Scramble underway for tax dollars that will subsidize imported consumer goods

TAF Consultants forecasts that container traffic at North American ports will more than double from 2010 to 2030 – from 48 million twenty foot equivalent containers in 2010 to 106 million in 2030.

Source: TAF Consultants

Source: TAF Consultants

This anticipated growth has generated a battle within the freight industry and the halls of Congress to get tax subsidies to fund more massive infrastructure investments to allow ports, highways, and rail lines to carry ever-increasing amounts of freight.

Import container traffic (primarily consumer goods) is about 50 percent higher than export container traffic (Facts About Serving U.S. Export Commerce), so most of these funds will subsidize imports.

Unfortunately, there is very little discussion of the damaging effects of subsidizing imports, which include driving American manufacturers out of business, hampering the emergence of domestic competition for consumer goods, and costing American jobs.

Similarly, the trade press is virtually silent on the health risks of the increasing concentration of freight hubs and warehousing into massive ports, inland ports and warehouse complexes, which often subject overburdened communities to high levels of diesel exhaust air pollution.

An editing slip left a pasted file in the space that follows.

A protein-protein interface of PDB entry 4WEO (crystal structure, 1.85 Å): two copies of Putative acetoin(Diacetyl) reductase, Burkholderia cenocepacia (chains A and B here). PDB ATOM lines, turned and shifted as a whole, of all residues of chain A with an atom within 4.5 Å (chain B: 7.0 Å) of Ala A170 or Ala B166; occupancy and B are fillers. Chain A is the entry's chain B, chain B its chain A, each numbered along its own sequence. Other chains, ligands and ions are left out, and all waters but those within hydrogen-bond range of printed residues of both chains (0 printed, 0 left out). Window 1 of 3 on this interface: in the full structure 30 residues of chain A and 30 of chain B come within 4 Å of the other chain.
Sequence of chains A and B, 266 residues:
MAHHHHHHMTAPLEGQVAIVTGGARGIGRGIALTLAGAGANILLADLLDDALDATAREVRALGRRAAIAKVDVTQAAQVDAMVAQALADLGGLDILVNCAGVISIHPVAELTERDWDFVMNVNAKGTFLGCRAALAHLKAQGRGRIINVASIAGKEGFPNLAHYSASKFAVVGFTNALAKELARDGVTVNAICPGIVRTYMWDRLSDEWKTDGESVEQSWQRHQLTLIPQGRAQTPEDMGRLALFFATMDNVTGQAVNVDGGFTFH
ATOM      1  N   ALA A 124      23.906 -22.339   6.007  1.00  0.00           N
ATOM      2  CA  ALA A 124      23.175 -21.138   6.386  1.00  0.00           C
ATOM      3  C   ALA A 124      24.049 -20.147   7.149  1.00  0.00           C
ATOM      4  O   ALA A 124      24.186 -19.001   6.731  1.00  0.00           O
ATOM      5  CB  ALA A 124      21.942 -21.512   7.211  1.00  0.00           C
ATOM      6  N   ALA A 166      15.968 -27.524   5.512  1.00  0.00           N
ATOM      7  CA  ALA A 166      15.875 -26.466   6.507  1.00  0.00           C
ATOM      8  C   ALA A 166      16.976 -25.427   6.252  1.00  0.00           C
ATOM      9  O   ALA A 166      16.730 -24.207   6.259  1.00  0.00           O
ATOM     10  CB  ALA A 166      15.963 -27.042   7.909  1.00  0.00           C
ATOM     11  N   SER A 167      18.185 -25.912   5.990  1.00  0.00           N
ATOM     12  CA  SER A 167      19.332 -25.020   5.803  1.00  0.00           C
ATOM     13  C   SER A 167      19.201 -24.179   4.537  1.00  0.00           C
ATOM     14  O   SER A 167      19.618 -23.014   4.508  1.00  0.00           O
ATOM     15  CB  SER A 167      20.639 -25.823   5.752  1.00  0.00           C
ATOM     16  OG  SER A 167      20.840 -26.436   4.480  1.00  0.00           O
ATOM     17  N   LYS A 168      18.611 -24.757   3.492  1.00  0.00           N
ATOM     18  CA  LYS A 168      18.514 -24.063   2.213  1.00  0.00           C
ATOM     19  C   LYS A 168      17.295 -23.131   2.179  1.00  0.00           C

It is a fact that the U.S. is lagging most of the developed world in terms of transportation infrastructure investments.  But, wouldn’t we be better off if freight, particularly imported freight, paid its own way, including the costs of eliminating the uncosted externalities of diesel exhaust air pollution and negative health impacts?

This would increase the competitiveness of US manufacturers who sell to the domestic market. Wouldn’t the U.S. be better off if there was a level playing field for American manufacturers and workers, and more of what we consume domestically is produced domestically?

For good insight into the funding battle, check out:

US Transport Infrastructure Debacle Continues as Global Road Haulage and Freight Interests Look On, Shipping Guide

US ports face funding and capacity crunch in Automotive Logistics

U.S. Ports, Transportation System Unprepared for What’s Ahead, Manzella Report